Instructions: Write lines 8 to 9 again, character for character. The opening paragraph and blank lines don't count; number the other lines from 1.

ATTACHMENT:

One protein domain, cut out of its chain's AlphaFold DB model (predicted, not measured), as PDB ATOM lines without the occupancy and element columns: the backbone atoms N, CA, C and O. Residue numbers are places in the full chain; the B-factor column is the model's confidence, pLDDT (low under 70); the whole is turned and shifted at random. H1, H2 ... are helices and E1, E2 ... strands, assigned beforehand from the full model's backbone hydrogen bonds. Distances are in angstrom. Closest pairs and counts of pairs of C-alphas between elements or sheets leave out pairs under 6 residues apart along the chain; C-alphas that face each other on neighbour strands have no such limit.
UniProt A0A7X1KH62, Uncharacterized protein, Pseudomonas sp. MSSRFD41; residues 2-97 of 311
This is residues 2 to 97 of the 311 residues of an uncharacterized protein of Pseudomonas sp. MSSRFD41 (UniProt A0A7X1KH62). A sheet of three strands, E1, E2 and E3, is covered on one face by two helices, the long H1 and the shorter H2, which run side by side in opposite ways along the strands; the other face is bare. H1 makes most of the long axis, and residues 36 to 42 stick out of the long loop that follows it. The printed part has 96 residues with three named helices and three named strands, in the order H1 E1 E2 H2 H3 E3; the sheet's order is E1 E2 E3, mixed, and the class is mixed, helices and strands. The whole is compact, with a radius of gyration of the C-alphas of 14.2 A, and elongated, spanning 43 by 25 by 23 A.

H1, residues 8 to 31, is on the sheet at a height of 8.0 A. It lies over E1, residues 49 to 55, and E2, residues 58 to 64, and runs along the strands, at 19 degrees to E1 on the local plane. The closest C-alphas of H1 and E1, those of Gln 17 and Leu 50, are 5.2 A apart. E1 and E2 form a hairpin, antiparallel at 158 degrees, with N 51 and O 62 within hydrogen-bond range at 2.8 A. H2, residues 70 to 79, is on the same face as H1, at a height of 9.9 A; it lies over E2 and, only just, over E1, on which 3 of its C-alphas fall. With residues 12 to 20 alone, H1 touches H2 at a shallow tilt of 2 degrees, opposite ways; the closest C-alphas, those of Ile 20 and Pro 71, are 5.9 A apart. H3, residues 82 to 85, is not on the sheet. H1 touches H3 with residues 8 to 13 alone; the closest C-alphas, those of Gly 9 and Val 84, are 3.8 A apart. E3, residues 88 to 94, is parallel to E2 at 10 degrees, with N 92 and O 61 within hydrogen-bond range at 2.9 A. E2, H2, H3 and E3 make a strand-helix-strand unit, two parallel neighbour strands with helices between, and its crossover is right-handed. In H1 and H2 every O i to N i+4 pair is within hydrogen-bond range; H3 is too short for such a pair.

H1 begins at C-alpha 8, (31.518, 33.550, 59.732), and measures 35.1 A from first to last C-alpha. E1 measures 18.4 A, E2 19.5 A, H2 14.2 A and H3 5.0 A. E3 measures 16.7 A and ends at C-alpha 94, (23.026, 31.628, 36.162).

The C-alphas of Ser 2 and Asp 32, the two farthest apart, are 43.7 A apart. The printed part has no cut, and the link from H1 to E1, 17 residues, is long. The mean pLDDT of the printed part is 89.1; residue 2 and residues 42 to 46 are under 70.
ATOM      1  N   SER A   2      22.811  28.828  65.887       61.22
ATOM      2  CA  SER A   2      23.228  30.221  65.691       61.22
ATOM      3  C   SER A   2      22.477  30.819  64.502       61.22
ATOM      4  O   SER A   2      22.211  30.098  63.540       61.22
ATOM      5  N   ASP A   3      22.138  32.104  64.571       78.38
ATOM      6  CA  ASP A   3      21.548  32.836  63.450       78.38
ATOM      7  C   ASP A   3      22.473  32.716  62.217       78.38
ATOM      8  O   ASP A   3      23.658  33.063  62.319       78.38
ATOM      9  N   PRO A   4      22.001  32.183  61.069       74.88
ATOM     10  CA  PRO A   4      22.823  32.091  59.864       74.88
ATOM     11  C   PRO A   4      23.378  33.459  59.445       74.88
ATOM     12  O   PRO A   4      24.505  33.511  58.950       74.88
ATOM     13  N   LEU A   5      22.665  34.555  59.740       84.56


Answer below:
ATOM      3  C   SER A   2      22.477  30.819  64.502       61.22
ATOM      4  O   SER A   2      22.211  30.098  63.540       61.22